Happy Busday: A Tour of Baeksuk Maeul Village in Dangjin

Picture with the grandmas

Picture with the grandmas

Baeksuk Maeul village

Baeksuk Maeul village

Last Thursday I went on a tour of Baeksuk Maeul Village, a rural village in Dangjin, about 1.5 hours southwest of Seoul. This tour, Happy Busday (Konglish?), was organized by a PR firm, on behalf of the Korean government (MAFRA – Ministry of Food and Rural Affairs), to promote various small towns in Korea. I, along with three other ladies, went as a “foreign ambassador” on behalf of the American Women’s Club, Korea. Foreigners made up half of the group, while Koreans (mostly college students) made up the other half. Before arriving in Baeksuk Village, we were told to wear our purple Busday shirts. The Koreans were given smalls and mediums, and the foreigners received either XL or 3XL!

Leader of the grandmas (isn't she so cute?!)

Leader of the grandmas (isn’t she so cute?!)

We were greeted in Baeksuk by a bunch of smiling old ladies (the Koreans called them “grandmas”). These ladies started their own han gwa (한과 traditional Korean rice snack) business, using only local ingredients. They are all over the age of 60 (average age of 70) and are all equal owners in the company. The leader of the group gave a presentation (in Korean) about how the business was started and the other ladies all chimed in (it was really cute!). We had a nice vegetarian bibimbap lunch before making some han gwa of our own. We dipped the puffed rice cakes in a syrup made out of plum, and then coated the cakes with bits of crushed, puffed rice. It was actually really fresh and tasty (more so than the ones I’ve had in teashops in Seoul). Apparently our table wasn’t working fast enough, because every once in a while, one of the grandmas would come over and tell us to hurry up. We were reminded of the “I Love Lucy” episode where Lucy and Ethel were working at the chocolate factory! We were given boxes to store our rice treats and told that traditionally, han gwa is given to friends and family during Chuseok (Korean Thanksgiving) that is coming up (this week).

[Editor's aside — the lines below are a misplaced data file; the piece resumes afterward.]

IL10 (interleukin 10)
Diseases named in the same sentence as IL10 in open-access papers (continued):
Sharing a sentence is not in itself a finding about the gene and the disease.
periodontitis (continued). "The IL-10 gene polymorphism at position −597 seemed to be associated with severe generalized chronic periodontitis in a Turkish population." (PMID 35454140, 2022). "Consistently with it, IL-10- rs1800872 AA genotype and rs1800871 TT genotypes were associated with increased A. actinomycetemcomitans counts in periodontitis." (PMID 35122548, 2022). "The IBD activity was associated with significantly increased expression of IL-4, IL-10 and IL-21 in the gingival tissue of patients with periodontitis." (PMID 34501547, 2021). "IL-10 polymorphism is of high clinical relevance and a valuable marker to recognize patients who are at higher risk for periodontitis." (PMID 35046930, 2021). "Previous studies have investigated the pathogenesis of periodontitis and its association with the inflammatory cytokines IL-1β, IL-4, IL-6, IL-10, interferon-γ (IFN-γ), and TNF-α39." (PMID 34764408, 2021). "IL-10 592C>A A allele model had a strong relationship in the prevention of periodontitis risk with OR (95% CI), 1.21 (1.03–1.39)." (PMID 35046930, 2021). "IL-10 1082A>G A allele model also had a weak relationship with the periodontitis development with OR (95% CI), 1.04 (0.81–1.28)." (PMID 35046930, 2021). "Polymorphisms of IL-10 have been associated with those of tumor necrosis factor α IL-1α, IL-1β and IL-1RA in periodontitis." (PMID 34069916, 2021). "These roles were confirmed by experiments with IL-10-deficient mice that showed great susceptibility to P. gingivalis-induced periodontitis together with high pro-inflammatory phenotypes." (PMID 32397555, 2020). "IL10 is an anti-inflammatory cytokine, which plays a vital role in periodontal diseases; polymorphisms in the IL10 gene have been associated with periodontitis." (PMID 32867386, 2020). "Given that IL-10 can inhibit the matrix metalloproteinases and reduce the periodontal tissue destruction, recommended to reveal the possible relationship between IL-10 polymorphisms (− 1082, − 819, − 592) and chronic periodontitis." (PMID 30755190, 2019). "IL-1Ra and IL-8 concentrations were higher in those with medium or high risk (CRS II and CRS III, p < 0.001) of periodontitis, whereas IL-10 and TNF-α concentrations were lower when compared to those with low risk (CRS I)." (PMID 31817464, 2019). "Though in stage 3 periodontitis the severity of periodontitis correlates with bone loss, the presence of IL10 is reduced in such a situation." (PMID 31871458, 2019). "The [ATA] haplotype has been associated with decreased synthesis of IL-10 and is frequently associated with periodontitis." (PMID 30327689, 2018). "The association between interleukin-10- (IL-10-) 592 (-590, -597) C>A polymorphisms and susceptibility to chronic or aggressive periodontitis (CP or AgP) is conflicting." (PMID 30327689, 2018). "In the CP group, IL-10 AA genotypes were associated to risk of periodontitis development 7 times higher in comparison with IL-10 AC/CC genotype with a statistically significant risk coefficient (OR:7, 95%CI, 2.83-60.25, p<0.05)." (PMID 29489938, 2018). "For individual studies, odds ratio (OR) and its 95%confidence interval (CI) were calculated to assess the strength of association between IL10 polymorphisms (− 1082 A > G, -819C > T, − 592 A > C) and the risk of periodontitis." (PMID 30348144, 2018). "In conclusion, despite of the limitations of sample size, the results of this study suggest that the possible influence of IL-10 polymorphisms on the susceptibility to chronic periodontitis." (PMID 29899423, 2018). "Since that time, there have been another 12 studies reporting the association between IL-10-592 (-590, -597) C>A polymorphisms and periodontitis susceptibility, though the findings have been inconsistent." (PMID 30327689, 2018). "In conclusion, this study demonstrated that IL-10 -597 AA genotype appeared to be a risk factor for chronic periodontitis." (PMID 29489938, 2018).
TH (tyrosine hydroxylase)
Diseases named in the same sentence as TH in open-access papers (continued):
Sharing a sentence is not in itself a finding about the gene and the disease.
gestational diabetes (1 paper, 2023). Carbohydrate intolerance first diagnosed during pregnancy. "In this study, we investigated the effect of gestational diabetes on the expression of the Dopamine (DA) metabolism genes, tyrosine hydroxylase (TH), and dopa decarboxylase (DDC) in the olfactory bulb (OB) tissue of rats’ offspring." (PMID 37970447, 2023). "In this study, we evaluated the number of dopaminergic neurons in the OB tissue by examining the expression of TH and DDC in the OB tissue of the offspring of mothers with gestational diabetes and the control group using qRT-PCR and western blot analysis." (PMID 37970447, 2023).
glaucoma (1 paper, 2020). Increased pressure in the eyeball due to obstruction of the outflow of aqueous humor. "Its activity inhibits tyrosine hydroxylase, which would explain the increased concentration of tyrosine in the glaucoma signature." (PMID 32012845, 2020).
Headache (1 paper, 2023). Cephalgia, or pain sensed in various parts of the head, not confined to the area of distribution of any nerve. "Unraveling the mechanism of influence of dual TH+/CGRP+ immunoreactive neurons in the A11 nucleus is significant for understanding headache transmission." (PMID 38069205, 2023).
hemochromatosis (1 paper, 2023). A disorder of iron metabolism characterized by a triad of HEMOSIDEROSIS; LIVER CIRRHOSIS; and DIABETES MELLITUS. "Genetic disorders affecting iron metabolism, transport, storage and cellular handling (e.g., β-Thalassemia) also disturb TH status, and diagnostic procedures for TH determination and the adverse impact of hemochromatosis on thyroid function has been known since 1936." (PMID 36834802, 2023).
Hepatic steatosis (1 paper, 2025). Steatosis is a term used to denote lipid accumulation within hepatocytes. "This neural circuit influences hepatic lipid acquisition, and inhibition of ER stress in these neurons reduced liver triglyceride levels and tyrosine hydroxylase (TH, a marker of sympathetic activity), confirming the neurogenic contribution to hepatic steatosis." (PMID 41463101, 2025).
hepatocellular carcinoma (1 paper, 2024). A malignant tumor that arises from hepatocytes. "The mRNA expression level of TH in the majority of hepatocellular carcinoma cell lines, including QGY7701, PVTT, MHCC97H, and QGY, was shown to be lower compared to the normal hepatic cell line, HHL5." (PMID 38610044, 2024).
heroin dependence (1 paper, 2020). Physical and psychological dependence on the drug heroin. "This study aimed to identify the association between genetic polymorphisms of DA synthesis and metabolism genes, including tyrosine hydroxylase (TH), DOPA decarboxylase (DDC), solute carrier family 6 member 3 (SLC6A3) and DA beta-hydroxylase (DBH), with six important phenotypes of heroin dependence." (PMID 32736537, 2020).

Han gwa, before and after

Han gwa, before and after

Two types of han gwa

Two types of han gwa

Then, we were interviewed about our experience. Not sure where the footage will end up… perhaps on the local news? After taking a bunch of pictures with the grandmas, we set off for White Lotus, a makgeolli (막걸리) factory. Makgeolli is traditional Korean rice alcohol (slightly sweet and milky white). At the White Lotus, we met the makgeolli master and his son. We had a quick tour of the factory before tasting three different kinds of makgeolli (their low-end, medium-range, and high-end). The high-end one was transparent and yellow in color- it’s expensive because very little of it is created each time (skimmed off the top of a traditional makgeolli batch). I’m not a fan of makgeolli, but it was nice to taste the three types. I could definitely tell that the medium-range one was sharper in taste than the low-end one. But, I think I’ll stick to red wine. 😉

It was fun venturing outside of Seoul and meeting the grandmas who started their own han gwa business!

At the Makgeolli Factory

At the Makgeolli Factory

Where Dangjin is, relative to Seoul

Where Dangjin is, relative to Seoul

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